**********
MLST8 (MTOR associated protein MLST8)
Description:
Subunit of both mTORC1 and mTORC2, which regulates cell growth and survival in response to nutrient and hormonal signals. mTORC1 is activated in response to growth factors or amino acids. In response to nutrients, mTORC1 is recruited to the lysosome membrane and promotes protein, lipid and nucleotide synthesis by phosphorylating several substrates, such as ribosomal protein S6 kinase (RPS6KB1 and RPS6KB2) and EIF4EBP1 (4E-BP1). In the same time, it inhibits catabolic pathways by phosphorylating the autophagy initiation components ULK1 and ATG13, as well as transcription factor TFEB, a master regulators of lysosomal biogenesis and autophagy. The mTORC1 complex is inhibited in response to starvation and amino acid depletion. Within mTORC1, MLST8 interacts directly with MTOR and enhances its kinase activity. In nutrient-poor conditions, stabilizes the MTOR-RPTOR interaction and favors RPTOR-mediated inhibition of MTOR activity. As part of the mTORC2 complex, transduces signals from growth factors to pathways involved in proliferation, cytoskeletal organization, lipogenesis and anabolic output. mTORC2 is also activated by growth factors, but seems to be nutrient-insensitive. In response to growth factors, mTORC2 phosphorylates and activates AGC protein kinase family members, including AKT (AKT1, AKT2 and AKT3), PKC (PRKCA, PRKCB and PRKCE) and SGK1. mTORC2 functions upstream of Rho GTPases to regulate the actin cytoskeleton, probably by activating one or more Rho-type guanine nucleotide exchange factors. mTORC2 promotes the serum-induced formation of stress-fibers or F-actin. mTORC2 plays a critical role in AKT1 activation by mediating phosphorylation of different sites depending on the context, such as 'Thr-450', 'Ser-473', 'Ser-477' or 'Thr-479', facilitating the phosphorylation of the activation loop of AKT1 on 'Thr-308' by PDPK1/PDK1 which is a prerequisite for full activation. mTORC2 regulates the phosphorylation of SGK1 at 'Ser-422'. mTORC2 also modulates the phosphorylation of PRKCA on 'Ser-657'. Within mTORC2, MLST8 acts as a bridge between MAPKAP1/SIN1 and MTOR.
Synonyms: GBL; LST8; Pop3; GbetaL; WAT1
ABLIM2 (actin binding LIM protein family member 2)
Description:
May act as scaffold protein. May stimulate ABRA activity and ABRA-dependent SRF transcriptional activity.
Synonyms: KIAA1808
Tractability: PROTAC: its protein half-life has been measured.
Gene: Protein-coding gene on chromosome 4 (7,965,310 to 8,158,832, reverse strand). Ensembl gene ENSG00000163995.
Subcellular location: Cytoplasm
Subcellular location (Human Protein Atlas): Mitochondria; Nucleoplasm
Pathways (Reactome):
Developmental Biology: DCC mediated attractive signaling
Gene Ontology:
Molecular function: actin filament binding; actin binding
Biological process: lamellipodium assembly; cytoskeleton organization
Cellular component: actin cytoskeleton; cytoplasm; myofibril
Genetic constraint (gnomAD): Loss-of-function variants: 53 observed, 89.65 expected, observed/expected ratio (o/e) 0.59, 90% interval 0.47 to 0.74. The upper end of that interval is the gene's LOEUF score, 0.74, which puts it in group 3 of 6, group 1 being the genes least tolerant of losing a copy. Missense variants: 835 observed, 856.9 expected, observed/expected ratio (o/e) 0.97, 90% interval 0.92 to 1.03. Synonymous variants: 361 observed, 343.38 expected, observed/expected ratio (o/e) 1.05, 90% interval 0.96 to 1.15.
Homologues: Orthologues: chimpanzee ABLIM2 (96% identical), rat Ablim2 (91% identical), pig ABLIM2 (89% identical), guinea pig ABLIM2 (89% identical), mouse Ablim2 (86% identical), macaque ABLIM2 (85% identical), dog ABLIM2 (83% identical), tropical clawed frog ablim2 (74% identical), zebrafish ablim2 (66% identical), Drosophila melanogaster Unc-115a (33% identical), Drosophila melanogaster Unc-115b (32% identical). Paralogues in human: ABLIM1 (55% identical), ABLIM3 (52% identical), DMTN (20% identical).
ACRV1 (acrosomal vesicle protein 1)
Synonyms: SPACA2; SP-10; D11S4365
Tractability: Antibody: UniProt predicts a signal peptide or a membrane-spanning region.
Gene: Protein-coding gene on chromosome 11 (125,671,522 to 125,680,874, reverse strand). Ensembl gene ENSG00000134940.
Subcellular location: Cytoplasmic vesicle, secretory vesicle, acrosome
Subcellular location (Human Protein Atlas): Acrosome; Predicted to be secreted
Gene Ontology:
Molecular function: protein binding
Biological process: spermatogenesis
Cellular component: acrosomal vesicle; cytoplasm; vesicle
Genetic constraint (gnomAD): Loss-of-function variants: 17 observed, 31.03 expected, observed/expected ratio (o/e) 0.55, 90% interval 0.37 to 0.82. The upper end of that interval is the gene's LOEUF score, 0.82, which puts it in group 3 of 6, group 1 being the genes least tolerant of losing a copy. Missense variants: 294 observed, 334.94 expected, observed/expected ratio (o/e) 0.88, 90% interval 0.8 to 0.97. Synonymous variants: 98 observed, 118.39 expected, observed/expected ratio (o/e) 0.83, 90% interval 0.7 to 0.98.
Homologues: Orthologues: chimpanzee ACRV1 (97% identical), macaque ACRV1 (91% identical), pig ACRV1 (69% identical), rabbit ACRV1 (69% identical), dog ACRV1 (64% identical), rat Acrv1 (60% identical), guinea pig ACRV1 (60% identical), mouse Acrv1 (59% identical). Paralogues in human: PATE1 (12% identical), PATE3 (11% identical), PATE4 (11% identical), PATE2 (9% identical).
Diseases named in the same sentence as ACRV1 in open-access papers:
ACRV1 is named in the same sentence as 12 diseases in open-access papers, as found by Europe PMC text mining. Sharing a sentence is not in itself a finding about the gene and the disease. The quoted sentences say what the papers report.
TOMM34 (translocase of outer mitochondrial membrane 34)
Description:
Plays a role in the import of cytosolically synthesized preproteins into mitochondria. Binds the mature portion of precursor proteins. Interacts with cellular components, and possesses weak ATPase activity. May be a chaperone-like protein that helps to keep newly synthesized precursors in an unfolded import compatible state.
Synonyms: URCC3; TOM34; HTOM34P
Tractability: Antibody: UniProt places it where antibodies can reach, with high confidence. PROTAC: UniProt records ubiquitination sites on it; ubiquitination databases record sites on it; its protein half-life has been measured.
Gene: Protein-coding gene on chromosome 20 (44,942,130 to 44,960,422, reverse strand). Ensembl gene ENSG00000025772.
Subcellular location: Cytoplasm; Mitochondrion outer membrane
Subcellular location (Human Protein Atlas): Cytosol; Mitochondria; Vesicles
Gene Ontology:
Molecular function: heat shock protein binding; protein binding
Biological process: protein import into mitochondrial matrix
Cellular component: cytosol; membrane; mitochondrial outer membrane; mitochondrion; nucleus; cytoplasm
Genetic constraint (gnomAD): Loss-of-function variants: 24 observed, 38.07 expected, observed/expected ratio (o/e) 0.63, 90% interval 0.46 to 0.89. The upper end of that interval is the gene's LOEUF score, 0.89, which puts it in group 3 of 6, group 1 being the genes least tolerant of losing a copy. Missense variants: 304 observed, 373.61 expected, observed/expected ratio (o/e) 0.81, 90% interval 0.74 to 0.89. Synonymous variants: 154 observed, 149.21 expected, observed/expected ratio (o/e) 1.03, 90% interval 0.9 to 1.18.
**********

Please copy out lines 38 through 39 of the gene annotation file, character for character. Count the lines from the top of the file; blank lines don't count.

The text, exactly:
Synonyms: URCC3; TOM34; HTOM34P
Tractability: Antibody: UniProt places it where antibodies can reach, with high confidence. PROTAC: UniProt records ubiquitination sites on it; ubiquitination databases record sites on it; its protein half-life has been measured.